Cs603 clock synchronization
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CS603 Clock Synchronization. February 4, 2002. What is the best we can do? Lundelius and Lynch ‘84. Assumptions: No failures No drift Fully connected network of n nodes Uncertainty of ε in message delivery time Best guarantee: ε (1 – 1/ n ) This is a tight lower bound.

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CS603 Clock Synchronization

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CS603Clock Synchronization

February 4, 2002


What is the best we can do?Lundelius and Lynch ‘84

  • Assumptions:

    • No failures

    • No drift

    • Fully connected network of n nodes

    • Uncertainty of ε in message delivery time

  • Best guarantee:

    • ε(1 – 1/n)

    • This is a tight lower bound


Lower bound proof

  • Idea: Based on view of each node

    • Views indistinguishable even if real time not the same

    • Shift execution of a node relative to real time

  • Shift of global view and local view equivalent if message delays changed

    • Can always shift by at least ε(1 – 1/n) without changing local views


Proof: Induction

  • Clocks synchronized to within γ

  • Assume messages one way take time μ, return takes time μ+ε (e1)

  • Induction: Assume node i-1 sends with delay μ, receives with delay μ+ε

    • Shift processes < i by ε

  • Let V1,…,Vn be local times at termination of e1.

    • In e1, Vn ≤ V1 + γ

    • In ei, Vi-1 ≤ Vi + y – ε

  • ∑ Vi ≤ ∑ Vi+nγ – (n-1) ε

    • (n-1) nγ

    • γ ≥ ε(1-1/n)


Synchronization with Faulty Clocks(Dolev, Halpern, Strong ‘84)

  • Problem: What if some sites are really bad?

    • Bad clocks

    • Don’t follow protocol

  • Notation

    • C: Logical clock

    • D: Physical clock

    • TAR: Time Adjustment Register

      • C = D + TAR

    • Δ: Uncertainty in message delay

    • C(t), D(t) – value of clock at REAL time t


Assumptions

  • Fully connected, but not necessarily complete

  • Recipient knows source of message

  • Given nodes p,q; H(p,q) and L(p,q) are upper/lower bounds on transmission time

    • ρ is min(H/L)

  • A real time frame (not directly observable)

  • Correct physical clock has bounded drift rate: R such that time u>v, (1/R)(u-v) ≤ D(u)-D(v) ≤ R(U-v)

  • Correct processor has correct clock, implements algorithm

  • No assumptions on behavior of faulty processor

    • Don’t care if faulty processor knows correct time

  • All processors start within time B (can easily show B ≤ R(n-1)H)


Weak Synchronization

  • Weak Clock Synchronization Condition: Constants PER, DMAX, ADJ such that:

    • TAR changes only at times that are multiples of PER by amount less than ADJ

    • Difference between clocks bounded by DMAX

  • Theorem: There is an algorithm that achieves WCSC, independent of faults, for which C(t) is unbounded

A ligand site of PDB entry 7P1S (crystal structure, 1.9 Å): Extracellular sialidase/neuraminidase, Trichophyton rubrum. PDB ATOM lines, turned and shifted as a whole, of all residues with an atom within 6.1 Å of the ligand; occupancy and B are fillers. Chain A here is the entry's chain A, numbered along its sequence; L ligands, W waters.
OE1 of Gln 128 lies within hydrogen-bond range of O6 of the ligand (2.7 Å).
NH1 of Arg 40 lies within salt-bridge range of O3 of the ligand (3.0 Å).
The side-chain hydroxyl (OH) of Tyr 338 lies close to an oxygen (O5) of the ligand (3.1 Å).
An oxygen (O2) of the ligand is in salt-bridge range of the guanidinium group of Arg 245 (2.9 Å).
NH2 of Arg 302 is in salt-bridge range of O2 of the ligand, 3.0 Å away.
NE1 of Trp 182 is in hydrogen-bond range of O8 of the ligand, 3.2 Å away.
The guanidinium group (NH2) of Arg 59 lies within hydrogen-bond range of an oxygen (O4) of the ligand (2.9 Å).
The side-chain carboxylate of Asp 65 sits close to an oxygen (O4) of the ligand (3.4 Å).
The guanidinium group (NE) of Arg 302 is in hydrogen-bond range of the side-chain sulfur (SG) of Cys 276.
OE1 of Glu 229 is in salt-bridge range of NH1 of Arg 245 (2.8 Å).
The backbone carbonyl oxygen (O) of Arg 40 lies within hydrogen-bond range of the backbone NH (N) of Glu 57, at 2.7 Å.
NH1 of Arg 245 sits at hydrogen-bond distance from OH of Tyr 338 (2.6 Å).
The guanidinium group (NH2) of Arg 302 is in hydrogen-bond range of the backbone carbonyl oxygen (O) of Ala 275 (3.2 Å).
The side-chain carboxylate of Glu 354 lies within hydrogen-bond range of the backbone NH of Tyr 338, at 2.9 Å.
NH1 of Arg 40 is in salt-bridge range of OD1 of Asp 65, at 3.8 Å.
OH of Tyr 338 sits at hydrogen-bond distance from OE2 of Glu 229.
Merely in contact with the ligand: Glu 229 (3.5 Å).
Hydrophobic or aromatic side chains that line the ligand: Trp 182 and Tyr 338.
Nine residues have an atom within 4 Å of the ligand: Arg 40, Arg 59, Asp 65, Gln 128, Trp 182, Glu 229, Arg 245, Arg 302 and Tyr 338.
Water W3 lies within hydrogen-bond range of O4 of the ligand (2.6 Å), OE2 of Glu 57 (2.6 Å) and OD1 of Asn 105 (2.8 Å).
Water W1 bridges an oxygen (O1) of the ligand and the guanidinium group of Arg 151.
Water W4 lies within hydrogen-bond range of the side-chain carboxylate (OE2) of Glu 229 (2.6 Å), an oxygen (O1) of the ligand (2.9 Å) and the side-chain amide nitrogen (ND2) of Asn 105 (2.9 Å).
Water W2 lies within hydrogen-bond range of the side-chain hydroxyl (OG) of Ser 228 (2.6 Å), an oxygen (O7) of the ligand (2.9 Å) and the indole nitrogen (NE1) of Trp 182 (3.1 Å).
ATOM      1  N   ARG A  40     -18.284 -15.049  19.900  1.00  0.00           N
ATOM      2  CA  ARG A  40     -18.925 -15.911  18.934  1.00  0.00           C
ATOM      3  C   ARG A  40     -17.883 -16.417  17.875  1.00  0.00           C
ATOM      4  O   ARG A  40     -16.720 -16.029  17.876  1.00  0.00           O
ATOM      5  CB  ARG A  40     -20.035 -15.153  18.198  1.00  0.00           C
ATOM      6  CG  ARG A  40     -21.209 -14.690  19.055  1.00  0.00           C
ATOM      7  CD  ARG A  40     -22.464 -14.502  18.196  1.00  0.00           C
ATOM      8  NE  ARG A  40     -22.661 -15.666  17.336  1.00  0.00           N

• Proof: Set TAR(t’) = logPER(D(t))-D(t)


Real clock synchronization

  • Clock Synchronization Condition: Add

    • PER > ADJ

    • Changes occur only first time C reads iPER

      • If change when C(t)=iPER, then C(t’) ≠ iPER  t’<t

  • Gives Linear Envelope Synchronization:

    • at+b < C(t) < ct+d, a>0

  • Theorem:Linear Envelope Synchronization impossible if  1/3 processors faulty


Proof Sketch

  • Construct algorithm that forces a correct processor to run at rate greater than aρn

  • Idea: faulty processor p uses one algorithm for processor q, other for others

    • Two-faced behavior

    • Can’t tell which is two-faced

    • Correct processor caught in the middle – follow fast clock or slow clock?


Three-processor case (p, q, r)

  • Assume algorithm A synchronizes in time N and tolerates one fault

  • F0 = A

  • Fm+1: p pretends its clock runs at ρ times q’s rate

  • p pretends r sends messages soCp(t) > aρmDp(t)+b-mDMAX

    • Fm gives these messages

  • q cannot distinguish from case where p’s clock is fast, r is sending p messages according to Fm

  • Cq(t) > Cp(t) – DMAX> aρmDp(t) + b – (m+1) DMAX= aρm+1Dq(t)+b-(m+1) DMAX (since Dp(t) = ρDq(t)


Possibility(Fischer, Lynch, Merritt)

  • If no uncertainty in message delay, f faulty, can do with 2f+1 processors

    • Send messages to all neighbors

    • Send all messages back

    • Round trip gives time

    • Faulty processor will be detected if it tries to be worse than round-trip time

      • Messages out of order


Possibility(Dolev Halpern Simons Strong)

  • We CAN do better

    • Requires authentication

  • Assumptions:

    • Messages will be received with bounded delay

    • Bounded drift

    • Digital signature

    • If p has set of messages M at time t with more than f distinct signers, one signer was correct at time signed

    • 2ρ(f+1) < 1

  • Key: Synchronization time known in advance

    • At time, send signed “time is now”

    • If receive f+1 messages saying “time is now” before getting to that time, update local time


Recruiting Bulletin

  • Harris Corporation is in the CS lobby until 3pm today


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